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Business & Society Business & Society Ethics, Sustainability, and Stakeholder Management Eighth Edition Archie B. Carroll Ann K. Buchholtz © 2012 South-Western, a part of Cengage Learning 1
Chapter 2 Corporate Citizenship: Social Responsibility, Responsiveness, and Performance © 2012 South-Western, a part of Cengage Learning 2
Learning Outcomes © 2012 South-Western, a part of Cengage Learning 1. Explain how corporate social responsibility (CSR) evolved and now encompasses economic, legal, ethical, and philanthropic components. 2. Provide business examples of CSR and corporate citizenship. 3. Differentiate between corporate citizenship, social responsibility, responsiveness, and performance. 4. Elaborate on the concept of corporate social performance (CSP). 5. Explain how corporate citizenship develops in stages in companies. 6. Describe the socially responsible investing movement. 3
Chapter Outline © 2012 South-Western, a part of Cengage Learning The Corporate Social Responsibility Concept Arguments Against and For Corporate Social Responsibility Corporate Social Responsiveness Corporate Social Performance Corporate Citizenship Business’s Interest in Corporate Citizenship Social Performance and Financial Performance Relationship Socially Responsible or Ethical Investing Summary 4
Business Allegations Little concern for the consumer Cares nothing about the deteriorating social order Has no concept of ethical behavior Indifferent to the problems of minorities and the environment What responsibility does business have to society? Business for Social Responsibility (BSR) is a consulting firm and global business network helping organizations to develop sustainable business strategies and solutions. 5 © 2012 South-Western, a part of Cengage Learning
Corporate Social Responsibility Seriously considering the impact of a company’s actions on society. Requires the individual to consider his or her acts in terms of a whole social system, and holds him or her responsible for the effects of his or her acts anywhere in that system. 6 © 2012 South-Western, a part of Cengage Learning
Business Criticism/Social Responsibility Cycle © 2012 South-Western, a part of Cengage Learning 7 Factors in the Societal Environment Criticism of Business Increased Concern for the Social Environment A Changed Social Contract Business Assumption of Corporate Social Responsibility Social Responsiveness, Social Performance, and Corporate Citizenship A More Satisfied Society Fewer Factors Leading to Business Criticism Increased Expectations Leading to More Criticism
Corporate Citizenship Concepts © 2012 South-Western, a part of Cengage Learning 8
Historical Perspective on CSR 9 Economic Model Legal Model Social Model © 2012 South-Western, a part of Cengage Learning Stakeholder Model
Modification of the Economic Model 10 Philanthropy Community obligations Paternalism Motivation: Keep government at arm’s length © 2012 South-Western, a part of Cengage Learning
CSR’s Acceptance and Broadening of Meaning From the 1950s to the present, the concept of CSR has gained acceptance. The meaning has been broadened to include specific issues, such as: Corporate governance Product safety Honesty in advertising Employee rights Affirmative action Environmental sustainability Ethical behavior Global CSR 11 © 2012 South-Western, a part of Cengage Learning
Evolving Meanings of CSR 1.Corporate social responsibility is seriously considering the impact of the company’s actions on society. 2.The obligation of decision makers to take actions that protect and improve the welfare of society as a whole, along with their own interests. 3.Supposes that the corporation has economic and legal obligations as well as responsibilities to society that extend beyond these obligations. 12 © 2012 South-Western, a part of Cengage Learning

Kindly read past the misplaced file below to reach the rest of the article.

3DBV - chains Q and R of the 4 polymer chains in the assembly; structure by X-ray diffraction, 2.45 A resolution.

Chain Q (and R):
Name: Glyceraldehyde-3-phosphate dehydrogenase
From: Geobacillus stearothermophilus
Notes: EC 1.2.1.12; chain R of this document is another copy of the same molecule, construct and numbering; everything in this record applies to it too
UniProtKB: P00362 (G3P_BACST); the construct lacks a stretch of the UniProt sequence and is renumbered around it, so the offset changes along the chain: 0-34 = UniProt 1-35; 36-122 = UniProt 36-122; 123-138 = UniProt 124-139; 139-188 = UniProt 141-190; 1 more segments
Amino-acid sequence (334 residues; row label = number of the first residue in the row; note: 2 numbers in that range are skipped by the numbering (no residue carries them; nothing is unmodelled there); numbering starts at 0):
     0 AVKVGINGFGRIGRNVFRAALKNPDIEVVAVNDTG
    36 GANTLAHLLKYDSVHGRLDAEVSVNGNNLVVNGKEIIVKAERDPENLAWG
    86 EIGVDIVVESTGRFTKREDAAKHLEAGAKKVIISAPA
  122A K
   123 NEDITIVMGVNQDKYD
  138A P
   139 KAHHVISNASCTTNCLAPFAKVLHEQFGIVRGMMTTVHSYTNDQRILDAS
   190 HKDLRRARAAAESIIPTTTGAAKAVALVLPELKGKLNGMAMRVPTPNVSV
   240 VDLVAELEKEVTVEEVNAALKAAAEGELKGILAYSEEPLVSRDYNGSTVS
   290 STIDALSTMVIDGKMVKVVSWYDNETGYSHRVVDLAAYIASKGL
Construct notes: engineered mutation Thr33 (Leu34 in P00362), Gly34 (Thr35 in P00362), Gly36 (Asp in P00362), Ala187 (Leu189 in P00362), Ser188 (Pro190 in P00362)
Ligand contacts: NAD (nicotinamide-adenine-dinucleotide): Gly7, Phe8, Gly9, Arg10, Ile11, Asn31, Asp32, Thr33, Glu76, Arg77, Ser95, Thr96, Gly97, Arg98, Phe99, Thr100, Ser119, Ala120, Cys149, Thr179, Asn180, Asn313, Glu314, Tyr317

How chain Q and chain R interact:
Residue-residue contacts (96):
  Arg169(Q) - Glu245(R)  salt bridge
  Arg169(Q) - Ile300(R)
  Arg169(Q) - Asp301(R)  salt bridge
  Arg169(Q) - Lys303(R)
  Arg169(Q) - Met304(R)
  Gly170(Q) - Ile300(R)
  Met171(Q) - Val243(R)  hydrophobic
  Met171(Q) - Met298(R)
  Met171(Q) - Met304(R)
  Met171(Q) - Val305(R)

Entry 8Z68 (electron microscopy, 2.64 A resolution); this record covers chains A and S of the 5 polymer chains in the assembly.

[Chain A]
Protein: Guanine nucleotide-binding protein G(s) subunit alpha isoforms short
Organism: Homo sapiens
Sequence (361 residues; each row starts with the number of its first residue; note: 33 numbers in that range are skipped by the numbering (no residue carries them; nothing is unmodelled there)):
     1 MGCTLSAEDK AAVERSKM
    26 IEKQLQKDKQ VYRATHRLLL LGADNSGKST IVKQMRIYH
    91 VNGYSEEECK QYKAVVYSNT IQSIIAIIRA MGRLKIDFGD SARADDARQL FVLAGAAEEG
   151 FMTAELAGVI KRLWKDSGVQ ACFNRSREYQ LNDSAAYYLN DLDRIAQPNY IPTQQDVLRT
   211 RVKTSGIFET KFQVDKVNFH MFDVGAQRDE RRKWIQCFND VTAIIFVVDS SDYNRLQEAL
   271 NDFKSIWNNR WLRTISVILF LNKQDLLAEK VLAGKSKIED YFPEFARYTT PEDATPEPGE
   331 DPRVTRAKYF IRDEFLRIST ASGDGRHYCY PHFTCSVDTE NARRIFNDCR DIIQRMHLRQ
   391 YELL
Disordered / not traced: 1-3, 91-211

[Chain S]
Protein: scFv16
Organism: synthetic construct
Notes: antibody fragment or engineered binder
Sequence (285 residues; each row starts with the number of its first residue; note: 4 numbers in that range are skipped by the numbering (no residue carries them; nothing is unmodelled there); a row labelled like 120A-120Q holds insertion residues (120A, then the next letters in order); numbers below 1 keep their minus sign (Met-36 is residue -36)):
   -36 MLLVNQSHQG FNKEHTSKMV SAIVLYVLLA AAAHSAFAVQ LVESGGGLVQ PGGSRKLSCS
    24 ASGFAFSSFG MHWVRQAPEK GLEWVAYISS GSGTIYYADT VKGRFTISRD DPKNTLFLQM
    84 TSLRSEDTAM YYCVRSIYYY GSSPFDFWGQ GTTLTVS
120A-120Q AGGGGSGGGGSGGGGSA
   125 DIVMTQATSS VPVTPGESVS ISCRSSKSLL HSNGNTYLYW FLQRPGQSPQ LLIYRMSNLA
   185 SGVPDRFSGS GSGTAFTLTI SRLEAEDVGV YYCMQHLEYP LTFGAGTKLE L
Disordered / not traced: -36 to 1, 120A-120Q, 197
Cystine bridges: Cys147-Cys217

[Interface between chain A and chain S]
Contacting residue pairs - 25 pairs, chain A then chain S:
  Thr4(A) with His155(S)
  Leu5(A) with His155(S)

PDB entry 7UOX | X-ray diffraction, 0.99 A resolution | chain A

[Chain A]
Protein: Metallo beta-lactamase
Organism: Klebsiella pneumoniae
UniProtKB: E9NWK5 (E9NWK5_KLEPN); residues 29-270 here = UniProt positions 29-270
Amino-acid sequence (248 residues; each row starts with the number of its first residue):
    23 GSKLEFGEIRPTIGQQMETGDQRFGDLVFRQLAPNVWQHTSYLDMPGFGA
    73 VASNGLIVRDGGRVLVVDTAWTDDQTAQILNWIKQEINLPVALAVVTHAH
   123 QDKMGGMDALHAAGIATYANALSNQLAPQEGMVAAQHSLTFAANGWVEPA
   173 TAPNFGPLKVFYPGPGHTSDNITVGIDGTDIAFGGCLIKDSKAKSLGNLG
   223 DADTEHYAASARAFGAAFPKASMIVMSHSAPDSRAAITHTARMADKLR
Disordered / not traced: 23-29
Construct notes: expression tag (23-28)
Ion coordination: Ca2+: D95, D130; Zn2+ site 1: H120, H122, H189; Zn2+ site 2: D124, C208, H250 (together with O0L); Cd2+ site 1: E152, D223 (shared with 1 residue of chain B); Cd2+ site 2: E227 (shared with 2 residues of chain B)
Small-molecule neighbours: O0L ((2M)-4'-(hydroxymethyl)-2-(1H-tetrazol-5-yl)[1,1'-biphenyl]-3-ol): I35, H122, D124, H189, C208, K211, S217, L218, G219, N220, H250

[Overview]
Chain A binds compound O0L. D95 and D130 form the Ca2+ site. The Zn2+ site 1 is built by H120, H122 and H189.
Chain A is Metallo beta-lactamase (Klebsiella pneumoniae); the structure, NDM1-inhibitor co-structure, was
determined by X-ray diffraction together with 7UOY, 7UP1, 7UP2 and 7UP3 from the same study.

A Four-Part Definition of CSR The social responsibility of business encompasses the economic, legal, ethical, and discretionary expectations that society has of organizations at a given point in time. 13 © 2012 South-Western, a part of Cengage Learning
The Four Components of CSR © 2012 South-Western, a part of Cengage Learning 14 Responsibility Societal Expectation Societal Expectation Examples Economic Required Be profitable. Maximize sales, minimize costs. Legal Required Obey laws, adhere to regulations Ethical Expected Avoid questionable practices. Do what is right, fair, and just Philanthropic Desired/ Expected Be a good corporate citizen. Give back.
The Pyramid of CSR © 2012 South-Western, a part of Cengage Learning 15 Philanthropic Responsibilities Be a good corporate citizen. Ethical Responsibilities Be ethical. Legal Responsibilities Obey the law. Economic Responsibilities Be profitable. Philanthropic Responsibilities Be a good corporate citizen. Ethical Responsibilities Be ethical. Legal Responsibilities Obey the law. Economic Responsibilities Be profitable.
The CSR Equation 16 Economic Responsibilities Legal Responsibilities Ethical Responsibilities Philanthropic Responsibilities Total Corporate CSR = © 2012 South-Western, a part of Cengage Learning A stakeholder perspective focuses on the CSR pyramid as a unified whole.
Arguments Against CSR The classical economic view that business’ only goal is the maximize profits for owners. Business is not equipped to handle social activities. It dilutes the primary purpose of business. Businesses have too much power already. It limits the ability to compete in a global marketplace. 17 © 2012 South-Western, a part of Cengage Learning
Arguments For CSR It addresses social issues brought on by business, and allows business to be part of the solution. Enlightened self-interest: businesses must take actions to ensure long-term viability. Wards off future government intervention. It addresses issues by using business resources and expertise. It addresses issues by being proactive. The public supports CSR. 18 © 2012 South-Western, a part of Cengage Learning